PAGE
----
FIRST PERSON - Alex Magno (The Philippine Star) - September 26, 2020 - 12:00am

The best recovery forecast I have seen so far came from an international bank. It foresees the Philippine economy growing by 9 percent in 2021.

That growth number, at first glance, might seem impressive. But that is year-on-year growth calculated from our 2020 economic performance. The kindest estimate says our economy will contract by -8 percent this year. In the second quarter, our economy contracted by a dizzying -16.5 percent. Even in the throes of the debt crisis, our economy did not contract by as much.

Only our long-neglected agriculture sector posted any growth in the first half of this year. The farm sector, even if it did not grow by much, will have to anchor any expansion. We will have to move faster on the reforms such as the amendments to the Agri-Agra Law that will direct bank funding up the agricultural value chain.

One of our key growth drivers, tourism, has been devastated by the pandemic. No one foresees tourist flows anywhere in the world to jump back to pre-pandemic levels in the next five years.

Our tourism industry brought consumer demand to far-flung islands and remote localities. That magnifies the loss brought about by drastically reduced tourism flows. There is little in those areas that can quickly substitute for tourism in terms of job creation and revenues.

The POGO industry (if it may be called such) expanded dramatically in the years preceding. Now there is news that many of them are closing shop. Real estate experts forecast we could lose as much as 10 percent of leased space if the POGO industry continues to dwindle.

Over the past few years, POGO enterprises drove up rents and cornered all available office space in the metropolis. These heavily taxed enterprises contributed a rapidly rising share of government revenues. Tens of thousands of direct and indirect employment depend on the robust incomes from the gambling outfits.

But China has been trying to stifle online gambling and not only because of the moral hazards. These operations allowed large sums to flow out of the Chinese economy, including monies probably made through corrupt means.

Our hardy migrant workers are doing a yeoman’s job propping up domestic consumer demand. Hundreds of thousands of our migrant workers, including sea-based workers, lost their jobs in the global recession. Nevertheless, remittances continue to grow, albeit at a much slower pace. This can only mean that our migrant workers who still hold jobs are sending home more of their incomes than before. They are called to sacrifice even more for their families.

By some estimates, about a quarter of our small enterprises have been forced to shut down. Some of them might bounce back when some growth returns to the domestic economy. But the longer the quarantines remain, the greater the likelihood the business closures will be permanent.

It is not a small thing that when the pandemic struck, the Philippines benefitted from a strong fiscal position. We had just achieved the highest credit ratings ever. Our tax effort had climbed to 16.5 percent in 2019. We worked down our debt-to-GDP ratio to just 39.5 percent. We accumulated the largest foreign reserves we ever had.

All these factors were useful in helping us secure emergency financing at least cost to support our budget in the darkest hours. The emergency loans we incurred to support the fight against COVID-19 will likely bring up our debt-to-GDP ratio to over 50 percent.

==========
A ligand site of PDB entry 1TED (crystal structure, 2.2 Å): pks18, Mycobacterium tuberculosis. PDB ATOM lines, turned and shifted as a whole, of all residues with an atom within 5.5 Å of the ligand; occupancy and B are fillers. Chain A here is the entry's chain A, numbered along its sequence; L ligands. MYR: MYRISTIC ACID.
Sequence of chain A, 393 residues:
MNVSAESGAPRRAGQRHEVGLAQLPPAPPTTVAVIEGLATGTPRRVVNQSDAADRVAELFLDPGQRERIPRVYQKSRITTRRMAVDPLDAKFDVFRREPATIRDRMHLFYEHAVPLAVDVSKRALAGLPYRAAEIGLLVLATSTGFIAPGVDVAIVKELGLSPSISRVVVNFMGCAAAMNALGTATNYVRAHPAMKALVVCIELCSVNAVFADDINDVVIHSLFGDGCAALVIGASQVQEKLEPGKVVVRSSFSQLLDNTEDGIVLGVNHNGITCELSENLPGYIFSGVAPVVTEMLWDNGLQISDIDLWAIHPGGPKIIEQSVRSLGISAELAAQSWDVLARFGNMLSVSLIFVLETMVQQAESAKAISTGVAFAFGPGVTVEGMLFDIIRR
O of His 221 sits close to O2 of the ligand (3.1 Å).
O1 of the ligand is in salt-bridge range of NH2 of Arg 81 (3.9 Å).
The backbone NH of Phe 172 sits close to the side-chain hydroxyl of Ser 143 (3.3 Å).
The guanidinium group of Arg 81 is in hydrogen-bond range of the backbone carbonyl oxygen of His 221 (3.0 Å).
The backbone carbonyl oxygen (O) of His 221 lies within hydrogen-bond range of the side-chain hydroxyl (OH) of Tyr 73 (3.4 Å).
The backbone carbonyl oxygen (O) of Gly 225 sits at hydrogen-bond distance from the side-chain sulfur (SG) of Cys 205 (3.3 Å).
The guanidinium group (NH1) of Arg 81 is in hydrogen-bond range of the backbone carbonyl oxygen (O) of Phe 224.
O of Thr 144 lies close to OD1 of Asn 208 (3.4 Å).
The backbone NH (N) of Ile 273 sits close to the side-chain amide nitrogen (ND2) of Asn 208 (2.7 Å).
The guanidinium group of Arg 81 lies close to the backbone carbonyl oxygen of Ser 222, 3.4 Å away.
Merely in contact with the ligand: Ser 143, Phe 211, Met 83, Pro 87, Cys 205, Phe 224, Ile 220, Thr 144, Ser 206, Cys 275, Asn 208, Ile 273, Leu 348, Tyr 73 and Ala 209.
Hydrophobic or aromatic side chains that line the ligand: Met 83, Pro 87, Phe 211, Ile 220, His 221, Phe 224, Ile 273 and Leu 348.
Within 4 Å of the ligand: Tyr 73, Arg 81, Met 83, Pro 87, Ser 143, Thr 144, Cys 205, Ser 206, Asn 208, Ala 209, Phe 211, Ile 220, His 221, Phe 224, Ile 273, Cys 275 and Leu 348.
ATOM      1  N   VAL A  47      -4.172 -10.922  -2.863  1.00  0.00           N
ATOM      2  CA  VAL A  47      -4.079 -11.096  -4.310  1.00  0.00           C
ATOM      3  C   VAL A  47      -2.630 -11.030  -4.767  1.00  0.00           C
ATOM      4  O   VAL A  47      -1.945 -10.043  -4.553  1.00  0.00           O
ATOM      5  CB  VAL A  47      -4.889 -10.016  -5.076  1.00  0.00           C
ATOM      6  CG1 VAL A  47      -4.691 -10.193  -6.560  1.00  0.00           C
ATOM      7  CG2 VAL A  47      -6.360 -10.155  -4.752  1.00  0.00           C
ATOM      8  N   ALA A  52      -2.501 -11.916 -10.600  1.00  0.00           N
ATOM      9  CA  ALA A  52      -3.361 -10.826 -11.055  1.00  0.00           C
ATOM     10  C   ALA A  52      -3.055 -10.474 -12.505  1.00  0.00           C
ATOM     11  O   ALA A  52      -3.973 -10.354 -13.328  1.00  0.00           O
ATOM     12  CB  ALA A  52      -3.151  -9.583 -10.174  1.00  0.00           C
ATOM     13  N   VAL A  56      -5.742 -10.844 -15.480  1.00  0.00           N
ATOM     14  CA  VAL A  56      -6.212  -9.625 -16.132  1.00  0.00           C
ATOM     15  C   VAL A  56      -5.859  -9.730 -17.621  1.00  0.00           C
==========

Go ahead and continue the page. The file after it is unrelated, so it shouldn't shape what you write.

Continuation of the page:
Of course, government revenues will take a hit, reflecting the hit the larger economy took. Our budget deficits will continue to mount. We will need to borrow money farther down the road to cover the shortfalls as well as to fund a stimulus package. We have already been warned: new taxes will have to be introduced late in 2021 or in 2022.

Happily, the credit rating agencies are maintaining our current high ratings. Fitch Ratings, for instance, notes that general government debt is still below the BBB median. That will enable us to borrow at lower costs and access the international bond market.

So far, our stimulus response has been prudent. The Bayanihan II Act has been described as “fiscally responsible.”

There is peril at throwing money wantonly to revive the economy. It could prove unsustainable. Our economic prospects continue to be dictated by a virus. We do not know how long we will have to fight this health emergency. It is better to keep our powder dry.

Right now, we are expecting a resurgence of infections in many, mostly northern, countries. Israel, after excellently bringing down infections at the onset, now had to close down its economy a second time. The infection rate is quickly rising in many European countries, some of which have reintroduced some restrictions the past few days.

While the virus continues to create uncertainty, we need to move ahead and begin reviving our economy. That, to be sure, will be an uphill effort.

As we seek to identify areas where economic growth is possible, we need to be aware that we are doing so in the midst of an unprecedented global recession. Our export markets are shrinking. Our traditional sources of investments are coping with bankruptcies themselves.

We need to be aware that the damage wrought by this pandemic cannot be repaired quickly enough. In our case, we might need the better part of a decade just to return to where we were in February this year.

But the difficult prospects we confront also present us an opportunity to reconfigure the national economy. We must aspire not only to recover. We have to reinvent.

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